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9 great reads from CNET this week: X-59 aircraft, phone upgrades, Bond villains and more

Among the topics we brought you: designing a supersonic aircraft that loses the boom, holding onto your phone for more than two years and rating the best Bond villain lairs.

There's fast, and then there's supersonic. Aircraft that hit supersonic speeds outrace the very air that they're pushing ahead of them, and that leads to the sonic booms that everyone below the flight path can hear -- and complain about. But hush, darling, there may be a way around that.

NASA and Lockheed Martin are building a new, incredibly sleek aircraft called the X-59 QueSST, which aims to take a lot of the thunder out of supersonic travel. If they can get that plane to produce a milder "sonic thump," it's not just an engineering feat. It could bring about a new era of high-speed air travel for all of us who aren't fighter pilots. CNET's Claire Reilly got an exclusive look at the X-59, which you can find right here.

That story and the accompanying video are among the in-depth features and thought-provoking commentaries that appeared on CNET this week. So, here you go. These are the stories you don't want to miss:  

The quiet supersonic airplane that could let you fly faster than ever

With the X-59, NASA and Lockheed Martin want to do the seemingly impossible -- build a jet that flies faster than the speed of sound, without the explosive boom.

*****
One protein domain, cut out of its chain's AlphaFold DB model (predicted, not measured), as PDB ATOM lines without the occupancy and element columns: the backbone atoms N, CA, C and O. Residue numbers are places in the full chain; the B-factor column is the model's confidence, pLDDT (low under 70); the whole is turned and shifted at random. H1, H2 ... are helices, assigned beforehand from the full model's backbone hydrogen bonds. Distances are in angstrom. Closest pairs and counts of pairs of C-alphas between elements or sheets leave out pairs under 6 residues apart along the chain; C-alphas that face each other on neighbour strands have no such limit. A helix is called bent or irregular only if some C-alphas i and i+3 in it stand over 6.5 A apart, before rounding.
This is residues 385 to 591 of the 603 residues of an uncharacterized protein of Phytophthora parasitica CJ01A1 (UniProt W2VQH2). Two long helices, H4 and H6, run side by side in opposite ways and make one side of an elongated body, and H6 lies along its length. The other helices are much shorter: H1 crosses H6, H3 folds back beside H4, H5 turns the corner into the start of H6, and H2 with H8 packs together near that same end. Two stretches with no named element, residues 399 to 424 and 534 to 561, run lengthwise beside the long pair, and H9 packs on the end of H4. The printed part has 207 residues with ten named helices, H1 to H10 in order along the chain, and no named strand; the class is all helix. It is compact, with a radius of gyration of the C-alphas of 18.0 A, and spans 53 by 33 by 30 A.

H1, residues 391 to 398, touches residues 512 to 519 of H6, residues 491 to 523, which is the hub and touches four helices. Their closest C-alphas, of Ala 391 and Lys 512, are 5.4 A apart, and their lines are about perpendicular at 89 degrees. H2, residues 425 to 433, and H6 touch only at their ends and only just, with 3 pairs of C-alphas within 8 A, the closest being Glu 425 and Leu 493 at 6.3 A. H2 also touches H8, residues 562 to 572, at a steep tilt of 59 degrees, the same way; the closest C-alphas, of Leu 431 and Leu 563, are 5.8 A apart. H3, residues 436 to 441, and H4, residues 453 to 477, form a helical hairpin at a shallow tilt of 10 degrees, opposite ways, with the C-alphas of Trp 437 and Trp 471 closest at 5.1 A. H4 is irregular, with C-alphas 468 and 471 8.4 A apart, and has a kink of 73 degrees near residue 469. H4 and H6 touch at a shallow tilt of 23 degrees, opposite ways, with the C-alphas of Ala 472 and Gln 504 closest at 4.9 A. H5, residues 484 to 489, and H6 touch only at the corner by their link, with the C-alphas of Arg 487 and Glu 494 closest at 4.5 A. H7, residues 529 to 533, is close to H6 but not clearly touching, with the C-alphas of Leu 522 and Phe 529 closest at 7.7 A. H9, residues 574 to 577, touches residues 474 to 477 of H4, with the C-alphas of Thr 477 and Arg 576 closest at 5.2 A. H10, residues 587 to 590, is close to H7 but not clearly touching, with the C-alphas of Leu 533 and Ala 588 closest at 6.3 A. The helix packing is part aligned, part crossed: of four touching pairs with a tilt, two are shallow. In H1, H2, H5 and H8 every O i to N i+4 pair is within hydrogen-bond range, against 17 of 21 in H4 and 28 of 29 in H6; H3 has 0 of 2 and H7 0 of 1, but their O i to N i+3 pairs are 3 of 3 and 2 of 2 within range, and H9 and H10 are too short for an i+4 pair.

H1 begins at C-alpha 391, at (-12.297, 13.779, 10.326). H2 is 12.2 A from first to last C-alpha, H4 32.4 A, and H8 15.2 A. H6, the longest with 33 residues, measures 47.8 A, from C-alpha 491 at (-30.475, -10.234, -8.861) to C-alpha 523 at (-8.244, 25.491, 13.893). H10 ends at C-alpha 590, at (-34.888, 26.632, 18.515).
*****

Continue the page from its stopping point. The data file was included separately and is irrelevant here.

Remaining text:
A render of the X-59 quiet supersonic airplane flying above the desert.
Lockheed Martin

Wait a second, does the 2-year phone upgrade still make sense? I think not 

Commentary: Flagship phones are giving us only incremental improvements, and our upgrade culture makes less sense than ever.

iPhone 12 in purple
Sarah Tew/CNET

James Bond villains build the best lairs, from volcanoes to space

When you're evil and have money to burn, these are the most memorable places to call home.

Scene from Goldfinger, with gangsters
Bob Haswell/Getty Images

Google's 'hypocritical' remote work policies anger employees

Employees were already stirred up over opaque policies on remote work. Then a senior executive announced he's moving to New Zealand in what some workers consider special treatment.

Urs Holzle, senior vice president for technical infrastructure at Google, announces Google Compute Engine at the Google I/O conference in 2012.
Stephen Shankland/CNET

Virgin Galactic's big space launch: Why you should pay attention

A flight 17 years in the making is about a lot more than just one rich guy and his employees taking a very high-altitude joyride.

Virgin Galactic's SpaceSshipTwo pulls away from its launch aircraft
Virgin Galactic

GPS at risk: Those signals are more vulnerable than you realize

That has people worried about how to protect them and what we're doing for backup. 

Bumper sticker on a truck reading "Vehicle speed monitored by GPS"
Jon Skillings/CNET

Nintendo Switch OLED: Why I'm not worried about burn-in  

Commentary: OLED screens can exhibit image retention or ghosting, but I doubt it'll be a problem on the new Switch.  

Nintendo Switch OLED
Nintendo

I got to design my dream Bugatti Chiron Pur Sport

When you can spec your Bugatti literally however you want, why not go crazy?

bugatti-chiron-pur-sport-customer-configurator-1
Bugatti

Mass Effect: How my non-gamer dad finished the trilogy in one month

Everything in moderation, even alien romance.  

Mass Effect Legendary Edition character Liara
BioWare; screenshot by Sean Keane/CNET
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